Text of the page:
Our question is listed below the video response under the heading "Previously Addressed Questions."
These popular questions have been answered previously by top officials or in the prior edition of “Open for Questions.”
Vice President-elect Biden, 12/21/08: “[T]he questions of whether or not a criminal act has been committed or a very, very, very bad judgment has been engaged in is—is something the Justice Department decides. Barack Obama and I are—President-elect Obama and I are not sitting thinking about the past. We’re focusing on the future… I’m not ruling [prosecution] in and not ruling it out. I just think we should look forward. I think we should be looking forward, not backwards.”Not very satisfying, is it? Pretty well skirts the issue. Not ruling it in or out.
Ari Melber wrote yesterday in The Nation that "ignoring the question that came in first out of 74,000 would turn this exercise into a farce. A terse, evasive answer would be similarly unacceptable." The answer that has been given seems pretty darned terse and evasive to me, and the number one question has been all but ignored, so far anyway. We're definitely skirting the edges of farce territory.
"[This is] something the justice department decides" sounds a lot like, "Hey! It's not up to us! It's up to those other guys over there!" The other guys in this case are what Obama has referred to as "my justice department and my attorney general." Doesn't sound very other to me. It's more like a pretty feeble attempt to pass the buck.
And "looking forward, not backwards" is eerily reminiscent of what Sarah Palin said to Biden in the vice presidential debate: "For a ticket that wants to talk about change and looking into the future, there's just too much finger-pointing backwards to ever make us believe that that's where you're going." (I can't believe I'm actually quoting Sarah Palin.) Biden's response? "Past is prologue."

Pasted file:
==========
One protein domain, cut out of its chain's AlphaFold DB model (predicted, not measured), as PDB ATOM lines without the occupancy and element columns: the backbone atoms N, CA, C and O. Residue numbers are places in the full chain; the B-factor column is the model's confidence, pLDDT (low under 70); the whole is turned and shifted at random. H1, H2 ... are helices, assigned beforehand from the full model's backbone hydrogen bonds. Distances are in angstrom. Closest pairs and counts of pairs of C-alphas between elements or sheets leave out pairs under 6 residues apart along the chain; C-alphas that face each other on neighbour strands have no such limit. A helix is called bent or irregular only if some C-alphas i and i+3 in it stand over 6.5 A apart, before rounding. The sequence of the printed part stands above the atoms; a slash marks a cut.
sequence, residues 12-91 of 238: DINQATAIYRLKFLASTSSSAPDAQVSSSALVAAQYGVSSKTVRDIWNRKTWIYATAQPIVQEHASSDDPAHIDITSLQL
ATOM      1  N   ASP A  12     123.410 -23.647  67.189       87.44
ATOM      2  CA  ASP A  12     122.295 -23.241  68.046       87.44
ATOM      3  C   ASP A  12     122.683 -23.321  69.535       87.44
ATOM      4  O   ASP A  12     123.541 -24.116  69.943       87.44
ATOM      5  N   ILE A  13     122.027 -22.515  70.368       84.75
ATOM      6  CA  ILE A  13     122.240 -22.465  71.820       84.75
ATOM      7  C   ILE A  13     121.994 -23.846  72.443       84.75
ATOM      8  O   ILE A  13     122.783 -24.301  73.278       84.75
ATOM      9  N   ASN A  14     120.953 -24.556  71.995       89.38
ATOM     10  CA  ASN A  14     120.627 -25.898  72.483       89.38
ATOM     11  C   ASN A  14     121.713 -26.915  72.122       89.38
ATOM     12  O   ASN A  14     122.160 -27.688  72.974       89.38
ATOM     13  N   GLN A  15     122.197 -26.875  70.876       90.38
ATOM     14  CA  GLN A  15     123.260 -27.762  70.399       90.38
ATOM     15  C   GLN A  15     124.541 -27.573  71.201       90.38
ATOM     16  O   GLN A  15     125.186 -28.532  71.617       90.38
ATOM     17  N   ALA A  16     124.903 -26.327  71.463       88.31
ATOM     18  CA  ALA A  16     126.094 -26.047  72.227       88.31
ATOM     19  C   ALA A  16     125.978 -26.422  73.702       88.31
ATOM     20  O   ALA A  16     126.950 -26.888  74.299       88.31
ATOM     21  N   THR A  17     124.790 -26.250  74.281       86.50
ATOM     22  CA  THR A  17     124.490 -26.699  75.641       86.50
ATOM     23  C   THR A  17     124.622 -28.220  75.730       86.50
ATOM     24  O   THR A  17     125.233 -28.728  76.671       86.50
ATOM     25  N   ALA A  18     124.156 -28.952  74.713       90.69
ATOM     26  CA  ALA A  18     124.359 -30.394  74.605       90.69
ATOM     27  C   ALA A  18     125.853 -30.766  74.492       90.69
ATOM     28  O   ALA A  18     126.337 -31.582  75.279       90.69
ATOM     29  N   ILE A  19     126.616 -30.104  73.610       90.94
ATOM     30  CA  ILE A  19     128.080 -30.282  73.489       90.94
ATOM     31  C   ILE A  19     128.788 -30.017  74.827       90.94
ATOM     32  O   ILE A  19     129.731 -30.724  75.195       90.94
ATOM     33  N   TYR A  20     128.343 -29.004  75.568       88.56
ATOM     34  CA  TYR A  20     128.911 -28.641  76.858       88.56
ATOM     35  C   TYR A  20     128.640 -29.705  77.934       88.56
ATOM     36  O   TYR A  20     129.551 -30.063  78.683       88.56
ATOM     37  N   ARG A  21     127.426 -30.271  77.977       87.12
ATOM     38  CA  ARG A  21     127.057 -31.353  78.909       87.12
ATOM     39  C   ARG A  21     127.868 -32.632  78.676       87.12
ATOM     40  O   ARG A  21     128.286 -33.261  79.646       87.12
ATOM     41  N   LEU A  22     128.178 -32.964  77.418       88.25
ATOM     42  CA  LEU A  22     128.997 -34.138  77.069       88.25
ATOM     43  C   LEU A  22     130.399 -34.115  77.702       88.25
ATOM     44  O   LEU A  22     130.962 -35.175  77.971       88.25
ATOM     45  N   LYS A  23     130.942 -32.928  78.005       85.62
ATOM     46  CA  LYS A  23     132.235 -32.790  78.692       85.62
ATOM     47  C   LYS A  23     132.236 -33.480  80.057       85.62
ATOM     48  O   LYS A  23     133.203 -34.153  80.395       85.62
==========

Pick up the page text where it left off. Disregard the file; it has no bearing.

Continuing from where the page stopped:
Vice President-elect Biden, if past is prologue, as you so correctly stated in the vice-presidential debate, what would a failure to investigate the crimes of the previous administration say about the incoming one? To what future is that past prologue? How would not addressing the crimes of the Bush administration signal a break from the past?
Note that Biden's statement, which is given as the response to our question, was made after Dick Cheney admitted on national television on December 15, 2008, that he sanctioned torture (waterboarding).
In April 2008, Philadelphia journalist Will Bunch asked Obama "whether an Obama administration would seek to prosecute officials of a former Bush administration on the revelations that they greenlighted torture, or for other potential crimes that took place in the White House."
Obama said that as president he would indeed ask his new Attorney General and his deputies to "immediately review the information that's already there" and determine if an inquiry is warranted -- but he also tread carefully on the issue, in line with his reputation for seeking to bridge the partisan divide. He worried that such a probe could be spun as "a partisan witch hunt." However, he said that equation changes if there was willful criminality, because "nobody is above the law." (emphasis mine)Here there appears to be more of a connection between the administration and the justice department. And since then, during an interview with Jonathan Karl of ABC News, Dick Cheney said, "I supported it," referring to waterboarding, which is widely considered to be torture. There you have it, Mr. President-elect; if that's not willful criminality, I don't know what is.
Senator Carl Levin (D-Mich), chair of the Senate Armed Services Committee, told Rachel Maddow of MSNBC that this amounted to Cheney condoning torture. This is hardly "very, very, very bad judgment." This is a baldfaced admission, on national television no less, to having committed a war crime.
Although President-elect Obama may consider a pursuit of justice on this scale to be politically inexpedient, not pursuing this will signal that his administration does not have the political will to break with the past as we were encouraged to hope during the course of the campaign. And if members of the Obama administration don't give us accountability where the Bushies are concerned, how accountable will they themselves be?
Now is the time for principle, courage, and conviction, Mr. Obama. Now is not the time to be guided by political expediency and a desire to pursue "post-partisan politics" rather than the Rule of Law. This is way bigger than politics, and if you don't believe that, then you're not the man you told us you were when we elected you.